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See detailOn the Intercostal Muscle Compensation for Diaphragmatic Paralysis in the Dog
Brichant, Jean-François ULg; De Troyer, A.

in Journal of Physiology (1997), 500((Pt 1)), 245-53

1. Paralysis of the diaphragm in the dog is known to cause a compensatory increase in activation of the inspiratory intercostal muscles (parasternal intercostals, external intercostals, and levator costae ... [more ▼]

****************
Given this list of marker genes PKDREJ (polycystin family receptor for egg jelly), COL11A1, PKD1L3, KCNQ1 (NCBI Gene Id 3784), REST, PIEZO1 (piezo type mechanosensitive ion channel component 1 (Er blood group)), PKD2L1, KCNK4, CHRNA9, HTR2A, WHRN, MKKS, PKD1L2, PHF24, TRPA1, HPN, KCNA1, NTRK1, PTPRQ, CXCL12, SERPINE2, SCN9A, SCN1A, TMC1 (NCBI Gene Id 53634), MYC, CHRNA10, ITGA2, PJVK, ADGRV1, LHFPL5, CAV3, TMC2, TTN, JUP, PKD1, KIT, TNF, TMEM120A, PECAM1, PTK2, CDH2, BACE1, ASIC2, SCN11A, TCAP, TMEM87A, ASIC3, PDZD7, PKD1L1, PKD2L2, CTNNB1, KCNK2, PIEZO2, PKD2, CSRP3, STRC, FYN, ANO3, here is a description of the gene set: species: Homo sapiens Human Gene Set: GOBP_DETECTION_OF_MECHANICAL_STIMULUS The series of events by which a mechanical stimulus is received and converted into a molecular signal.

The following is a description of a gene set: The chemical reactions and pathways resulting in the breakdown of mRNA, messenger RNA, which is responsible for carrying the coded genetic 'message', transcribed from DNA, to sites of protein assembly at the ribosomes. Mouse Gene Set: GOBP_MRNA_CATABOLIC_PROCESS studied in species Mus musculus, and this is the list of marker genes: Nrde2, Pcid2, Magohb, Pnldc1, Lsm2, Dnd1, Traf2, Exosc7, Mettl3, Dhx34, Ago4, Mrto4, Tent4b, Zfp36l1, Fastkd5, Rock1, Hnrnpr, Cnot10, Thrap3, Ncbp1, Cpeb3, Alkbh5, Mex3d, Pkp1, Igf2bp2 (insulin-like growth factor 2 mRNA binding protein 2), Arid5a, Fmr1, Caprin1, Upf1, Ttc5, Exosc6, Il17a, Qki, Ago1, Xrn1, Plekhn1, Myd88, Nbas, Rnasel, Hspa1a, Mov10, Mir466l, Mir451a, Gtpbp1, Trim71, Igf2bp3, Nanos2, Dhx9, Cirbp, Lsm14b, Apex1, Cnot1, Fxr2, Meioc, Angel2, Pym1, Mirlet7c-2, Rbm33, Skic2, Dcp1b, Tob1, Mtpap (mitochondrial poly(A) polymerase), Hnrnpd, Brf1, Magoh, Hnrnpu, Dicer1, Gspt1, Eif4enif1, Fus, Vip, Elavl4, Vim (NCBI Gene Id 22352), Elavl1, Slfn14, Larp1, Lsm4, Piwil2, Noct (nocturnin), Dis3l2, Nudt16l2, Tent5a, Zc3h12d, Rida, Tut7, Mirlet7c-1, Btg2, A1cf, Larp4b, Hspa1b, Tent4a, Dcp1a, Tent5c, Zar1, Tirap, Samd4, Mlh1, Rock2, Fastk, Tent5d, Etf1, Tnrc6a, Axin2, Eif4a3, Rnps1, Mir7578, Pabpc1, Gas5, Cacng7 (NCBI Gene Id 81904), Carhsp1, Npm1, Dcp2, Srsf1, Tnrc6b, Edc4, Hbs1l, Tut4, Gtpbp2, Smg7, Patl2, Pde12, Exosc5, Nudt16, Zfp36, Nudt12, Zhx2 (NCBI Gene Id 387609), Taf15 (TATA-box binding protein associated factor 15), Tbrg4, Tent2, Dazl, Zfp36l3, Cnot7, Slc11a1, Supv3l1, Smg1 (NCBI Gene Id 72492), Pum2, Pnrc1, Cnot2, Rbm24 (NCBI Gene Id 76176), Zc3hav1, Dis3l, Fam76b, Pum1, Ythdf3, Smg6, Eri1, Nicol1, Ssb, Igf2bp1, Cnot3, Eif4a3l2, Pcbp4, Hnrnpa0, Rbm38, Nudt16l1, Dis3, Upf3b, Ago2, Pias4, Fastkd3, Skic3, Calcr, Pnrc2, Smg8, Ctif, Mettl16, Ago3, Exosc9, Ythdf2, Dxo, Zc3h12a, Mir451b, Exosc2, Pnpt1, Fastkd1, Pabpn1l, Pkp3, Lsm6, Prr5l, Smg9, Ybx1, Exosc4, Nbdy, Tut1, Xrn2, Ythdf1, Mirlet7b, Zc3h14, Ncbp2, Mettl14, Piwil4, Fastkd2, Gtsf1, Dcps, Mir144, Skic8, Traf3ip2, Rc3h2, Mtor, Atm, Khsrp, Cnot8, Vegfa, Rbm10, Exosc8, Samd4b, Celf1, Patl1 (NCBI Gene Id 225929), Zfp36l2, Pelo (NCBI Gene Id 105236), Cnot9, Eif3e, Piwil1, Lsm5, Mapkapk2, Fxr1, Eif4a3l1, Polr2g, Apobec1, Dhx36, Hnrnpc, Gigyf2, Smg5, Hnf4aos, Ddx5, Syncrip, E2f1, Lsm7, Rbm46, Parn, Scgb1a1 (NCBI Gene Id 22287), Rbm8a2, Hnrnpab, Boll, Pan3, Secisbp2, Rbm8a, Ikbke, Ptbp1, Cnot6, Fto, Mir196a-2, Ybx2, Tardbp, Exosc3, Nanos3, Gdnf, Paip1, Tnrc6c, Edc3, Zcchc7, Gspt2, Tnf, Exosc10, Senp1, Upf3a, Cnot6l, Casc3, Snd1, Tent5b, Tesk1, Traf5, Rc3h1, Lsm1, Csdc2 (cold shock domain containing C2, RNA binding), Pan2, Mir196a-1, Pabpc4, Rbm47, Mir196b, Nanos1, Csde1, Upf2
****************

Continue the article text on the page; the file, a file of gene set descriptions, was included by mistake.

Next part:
1. Paralysis of the diaphragm in the dog is known to cause a compensatory increase in activation of the inspiratory intercostal muscles (parasternal intercostals, external intercostals, and levator costae). The present studies were designed to assess the mechanism(s) of that compensation. 2. Complete, selective diaphragmatic paralysis was induced by injecting local anaesthetic into small silicone cuffs placed around the phrenic nerve roots in the neck. 3. Paralysis produced a decrease in tidal volume and an increase in arterial P(CO2) (P(a,CO2)). The increased hypercapnic drive was a primary determinant of the increased inspiratory intercostal activity. 4. However, paralysis also produced an increased inspiratory cranial displacement of the ribs. When this increased rib displacement was reduced to that seen before paralysis, it appeared that the increase in external intercostal and levator costae inspiratory activity was commonly greater than anticipated on the basis of the increased P(a,CO2). 5. Diaphragmatic paralysis after bilateral vagotomy also elicited disproportionate increases in inspiratory intercostal activity, thus indicating that these increases are not caused by vagal afferent inputs. 6. These observations are consistent with the idea that the intercostal muscle compensation for diaphragmatic paralysis is, in part, due to the release of an inhibition originating from the contracting diaphragm. This inhibition might arise in the diaphragmatic tendon organs. [less ▲]